Child Pornography Gang Sentenced for Exploiting Dozens Through Social Media

August 31, 2018 Updated: October 5, 2018

Seven men were slammed with lengthy prison sentences on Aug. 29 and Aug. 30 for operating a scheme to trick over 90 underage girls into performing sexually explicit activities on camera.

Six of the men, aged 24-45, pleaded guilty to conspiracy to produce child pornography and conspiracy to receive and distribute child pornography, and are facing 18-30 years behind bars. The seventh, Brandon Gressette, 33, of Summerville, South Carolina, was sentenced to 40 years after he pleaded guilty to conspiracy to produce child pornography and two counts of production of child pornography.

“Today’s sentencings involve another example of a disturbing and reprehensible new trend: the ‘crowdsourcing’ of child exploitation,” said Assistant Attorney General Benczkowski of the Justice Department’s Criminal Division in an Aug. 30 release.

The seven Americans, as well as others abroad, operated a password-protected website where they organized to target the social media accounts of girls as young as 10, according to court documents (pdf). The perpetrators contacted the girls and, posing as underage boys and girls, tried to convince them to engage in sexually explicit activities in front of a web camera. Sometimes, they streamed pre-recorded videos of other underage girls doing the same, tricking their targets into believing they were seeing a peer engaging in such activities. When the target followed suit, the men would record the video and share it among themselves through their website.  They seemed especially focused on the YouNow live streaming site.

Investigators identified 91 victims from 28 states and Canada.

The defendants hailed from South Carolina, Michigan, Maryland, Georgia, Colorado, Utah, and Missouri. Another man connected to the conspiracy was sentenced to 18 years in March 2017. The defendants were also ordered to pay a fine and restitution to victims to the tune of more than $200,000.

“This case illustrates that even sophisticated technological means will not protect predators online from being brought to justice,” said U.S. Attorney Sherri Lydon of the District of South Carolina.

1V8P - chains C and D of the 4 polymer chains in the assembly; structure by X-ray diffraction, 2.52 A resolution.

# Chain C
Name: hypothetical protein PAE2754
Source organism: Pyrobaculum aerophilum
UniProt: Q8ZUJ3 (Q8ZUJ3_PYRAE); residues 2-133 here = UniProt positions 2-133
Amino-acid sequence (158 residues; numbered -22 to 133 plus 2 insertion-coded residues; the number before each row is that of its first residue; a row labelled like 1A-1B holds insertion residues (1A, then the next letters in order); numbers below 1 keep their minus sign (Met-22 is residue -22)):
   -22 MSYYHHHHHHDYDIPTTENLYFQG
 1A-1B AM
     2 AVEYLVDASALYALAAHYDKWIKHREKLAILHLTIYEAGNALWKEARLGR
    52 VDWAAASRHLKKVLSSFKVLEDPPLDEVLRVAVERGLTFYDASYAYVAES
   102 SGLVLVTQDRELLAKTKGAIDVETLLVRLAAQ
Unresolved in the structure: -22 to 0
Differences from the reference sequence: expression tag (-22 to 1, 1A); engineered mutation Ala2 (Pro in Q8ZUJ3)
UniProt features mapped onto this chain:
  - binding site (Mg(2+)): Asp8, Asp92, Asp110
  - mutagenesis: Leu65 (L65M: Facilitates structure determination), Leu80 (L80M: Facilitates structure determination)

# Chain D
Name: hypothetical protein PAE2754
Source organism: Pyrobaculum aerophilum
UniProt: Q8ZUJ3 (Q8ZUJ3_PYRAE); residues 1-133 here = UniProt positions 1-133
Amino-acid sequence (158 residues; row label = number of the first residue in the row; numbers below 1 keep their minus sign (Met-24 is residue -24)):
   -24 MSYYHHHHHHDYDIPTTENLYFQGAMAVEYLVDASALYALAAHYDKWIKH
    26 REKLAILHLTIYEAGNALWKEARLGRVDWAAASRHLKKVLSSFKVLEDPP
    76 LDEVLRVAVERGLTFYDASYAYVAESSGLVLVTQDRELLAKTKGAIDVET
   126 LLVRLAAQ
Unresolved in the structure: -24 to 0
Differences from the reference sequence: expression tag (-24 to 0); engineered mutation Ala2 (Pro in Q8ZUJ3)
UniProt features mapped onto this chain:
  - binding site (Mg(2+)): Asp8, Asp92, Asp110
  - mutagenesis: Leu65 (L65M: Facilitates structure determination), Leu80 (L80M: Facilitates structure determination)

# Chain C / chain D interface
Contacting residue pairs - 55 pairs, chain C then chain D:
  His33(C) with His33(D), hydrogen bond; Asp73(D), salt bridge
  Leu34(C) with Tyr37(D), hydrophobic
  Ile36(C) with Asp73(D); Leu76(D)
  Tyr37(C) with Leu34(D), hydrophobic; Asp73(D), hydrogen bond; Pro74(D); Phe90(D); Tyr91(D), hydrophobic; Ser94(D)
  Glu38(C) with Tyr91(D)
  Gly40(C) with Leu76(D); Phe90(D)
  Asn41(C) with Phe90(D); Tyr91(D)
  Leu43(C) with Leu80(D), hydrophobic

The case was investigated by the FBI field offices in Newark, New Jersey; Columbia, South Carolina; and the FBI Major Case Coordination Unit.

“These crimes are especially disturbing and it is very satisfying to see the results of the hard work of our special agents,” said Alphonso “Jody” Norris, FBI Special Agent in Charge of the Columbia field office. “The FBI in South Carolina will remain vigilant and continue our active role in the national strategy to ensure children are protected.”

Epidemic

The method used by the perpetrators in this case represents a new trend in how online predators operate, a senior Justice Department official told The Epoch Times. Sometimes they also force their victims into producing more explicit content by threatening to release the already obtained pictures and videos to the victims’ families or online.

The case was a part of Project Safe Childhood, a nationwide initiative launched in May 2006 by the Justice Department to reduce sexual exploitation of children. Prosecutors have been charging over 3,000 people a year under the project.

While the prosecutions have remained steady, the crime has skyrocketed as the social media provides predators easy access to potential victims.

Analysis of the explicit images online revealed a five-fold increase from 3,000 identified victims in 2010 to 15,000 in 2017, the official said.

Reports of suspected child sexual exploitation jumped from one million in 2013 to 10 million in 2017, the official said based on tips received by the National Center for Missing and Exploited Children.

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